Cervical cancer preventive approved

Vaccine targets sexually spread virus HPV


WASHINGTON -- A vaccine shown to prevent most cases of cervical cancer won approval from federal drug regulators yesterday in a move that could save the lives of thousands of women in the United States every year.

As expected, the Food and Drug Administration allowed Merck & Co. to start selling the vaccine, Gardasil, for females ages 9 to 26.

Studies showed that the three-shot series was nearly 100 percent effective in protecting against the two dominant strains of the sexually transmitted human papillomavirus, HPV.

That virus causes more than two-thirds of cervical cancer cases.

The approval was hailed because of the vaccine's potential for eliminating a form of cancer expected to afflict 9,700 women and kill 3,700 in the United States this year. In Maryland, cervical cancer strikes about 200 women annually and kills 80.

Dr. Neal Halsey, a vaccine specialist at the Johns Hopkins University and chair of the immunization working group at the Infectious Diseases Society of America, described the drug as "the most exciting new vaccine to come along in years."

"Although we've made strides treating cancer, we haven't made much progress protecting against cancer," Halsey said.

While cervical cancer deaths occur far less frequently in the United States than in other countries because of widespread Pap screening, the vaccine offers the potential to nearly eradicate the disease while helping women avoid invasive surgeries due to false test results.

Robert Rose, a University of Rochester researcher who helped develop the HPV vaccine, said 15 percent of Pap results are false positives resulting in unnecessary procedures to confirm the presence of lesions.

He said the vaccine won't eliminate the need for Pap exams but, if taken widely, would lead to a "significant reduction" in surgeries.

Despite its medical promise, the vaccine has become embroiled in a debate between women's health groups who see the opportunity to revive adolescent gynecological care and social conservatives worried about the government's indirectly encouraging sex.

Conservative opponents, who did not resist FDA approval, have instead targeted anticipated regulatory steps that could lead to states including Gardasil among the mandatory vaccinations for school admission.

A national immunization panel is expected to recommend this month the ages at which girls should receive the HPV vaccine. Then states would determine whether to require it.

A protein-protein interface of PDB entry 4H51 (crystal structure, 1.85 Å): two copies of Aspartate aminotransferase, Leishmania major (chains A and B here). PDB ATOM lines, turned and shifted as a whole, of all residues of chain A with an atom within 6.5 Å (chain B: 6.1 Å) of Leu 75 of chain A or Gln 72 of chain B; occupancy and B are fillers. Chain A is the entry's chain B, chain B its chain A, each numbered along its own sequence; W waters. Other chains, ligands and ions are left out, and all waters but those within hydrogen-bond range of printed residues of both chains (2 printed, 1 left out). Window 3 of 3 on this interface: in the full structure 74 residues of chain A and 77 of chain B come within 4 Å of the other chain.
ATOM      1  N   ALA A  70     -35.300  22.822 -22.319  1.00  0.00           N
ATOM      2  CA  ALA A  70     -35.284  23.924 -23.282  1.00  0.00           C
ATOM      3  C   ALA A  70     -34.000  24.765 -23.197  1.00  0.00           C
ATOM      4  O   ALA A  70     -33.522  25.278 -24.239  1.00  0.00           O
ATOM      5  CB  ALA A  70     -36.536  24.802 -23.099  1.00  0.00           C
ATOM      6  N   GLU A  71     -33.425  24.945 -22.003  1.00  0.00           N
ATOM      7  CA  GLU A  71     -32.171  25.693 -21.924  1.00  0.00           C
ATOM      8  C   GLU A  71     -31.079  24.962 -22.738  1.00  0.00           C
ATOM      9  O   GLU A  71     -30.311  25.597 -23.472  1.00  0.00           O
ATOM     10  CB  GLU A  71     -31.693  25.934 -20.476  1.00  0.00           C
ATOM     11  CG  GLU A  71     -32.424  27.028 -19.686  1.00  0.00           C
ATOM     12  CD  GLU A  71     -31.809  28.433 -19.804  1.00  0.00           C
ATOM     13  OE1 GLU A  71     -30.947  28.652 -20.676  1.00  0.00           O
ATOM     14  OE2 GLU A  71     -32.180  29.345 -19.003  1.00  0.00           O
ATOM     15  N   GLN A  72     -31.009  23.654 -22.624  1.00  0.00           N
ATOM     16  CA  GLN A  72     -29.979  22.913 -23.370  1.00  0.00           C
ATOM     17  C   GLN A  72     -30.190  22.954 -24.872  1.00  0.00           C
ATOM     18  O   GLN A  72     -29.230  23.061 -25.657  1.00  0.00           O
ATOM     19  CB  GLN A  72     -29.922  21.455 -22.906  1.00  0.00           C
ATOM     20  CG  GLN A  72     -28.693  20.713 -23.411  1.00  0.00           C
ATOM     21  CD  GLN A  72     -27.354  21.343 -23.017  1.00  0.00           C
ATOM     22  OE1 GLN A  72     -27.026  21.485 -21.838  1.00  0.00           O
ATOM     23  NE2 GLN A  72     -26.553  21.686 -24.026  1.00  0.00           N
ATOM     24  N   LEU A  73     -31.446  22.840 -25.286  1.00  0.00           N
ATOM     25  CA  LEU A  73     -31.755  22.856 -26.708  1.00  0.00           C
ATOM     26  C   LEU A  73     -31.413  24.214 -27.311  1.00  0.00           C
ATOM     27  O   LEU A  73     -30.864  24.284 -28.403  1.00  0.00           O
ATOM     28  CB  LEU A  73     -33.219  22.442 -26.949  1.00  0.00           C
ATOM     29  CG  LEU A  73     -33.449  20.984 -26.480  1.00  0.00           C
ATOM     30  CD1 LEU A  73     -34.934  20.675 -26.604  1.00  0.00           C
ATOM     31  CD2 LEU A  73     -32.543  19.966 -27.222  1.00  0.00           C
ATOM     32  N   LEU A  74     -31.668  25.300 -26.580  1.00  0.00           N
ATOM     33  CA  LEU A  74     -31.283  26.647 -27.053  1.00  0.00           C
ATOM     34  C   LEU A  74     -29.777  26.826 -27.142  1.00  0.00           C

One conservative group, Focus on the Family, has begun rousing members through the Internet and radio to oppose mandatory vaccination as a violation of parental authority.

Linda Klepacki, the Colorado Springs organization's sexual health analyst, said Gardasil shouldn't be required like other vaccines because it targets a sexually transmitted disease.

"Because it is purely sexually transmitted, it can be prevented by making the healthiest decision about your sexuality: abstinence," Klepacki said.

But women's health groups say the vaccine should be among the list of routine vaccinations for girls because it is effective only before exposure to the virus, which is common once sexual activity begins.

The groups also emphasize the continued need for Pap screening to detect any infections caused by strains of the virus not covered by the vaccine.

Surveys indicate that parents want the vaccine for their children upon learning of the benefits, said Deborah Arrindell, vice president for health policy at the American Social Health Association, which receives funding from industry and government agencies.

The association, as well as women's health groups, have been offering information about the value of HPV vaccination on their Web sites. "If states don't opt for making this mandatory, mandatory education as an entry requirement to school would be a nice runner-up because I think parents will make the right decision," Arrindell said.

Yet with Merck charging $120 for each of the three injections, other health experts worry that vulnerable populations, such as the poor and immigrants, won't get the vaccination if it isn't required.

Members of those groups are less likely to have Pap exams, which have drastically reduced the incidence of cervical cancer in the United States.

"The science is not the question. It's all these social issues," said Dr. Connie Trimble, a professor at Hopkins. "If the virus was transmitted by sneezing, I don't think there would be a question."

Some local health officials are thinking about securing the funding to pay for distributing the vaccine to the poor, especially women and girls who aren't covered by the federal Vaccines for Children program. The program would not pay for vaccinations for 60 percent of children and adolescents, federal health officials estimate.

Baltimore's health commissioner, Dr. Joshua Sharfstein, said the agency would move quickly to raise awareness of the vaccine through staff visits with pediatricians, parent education and public service announcements.

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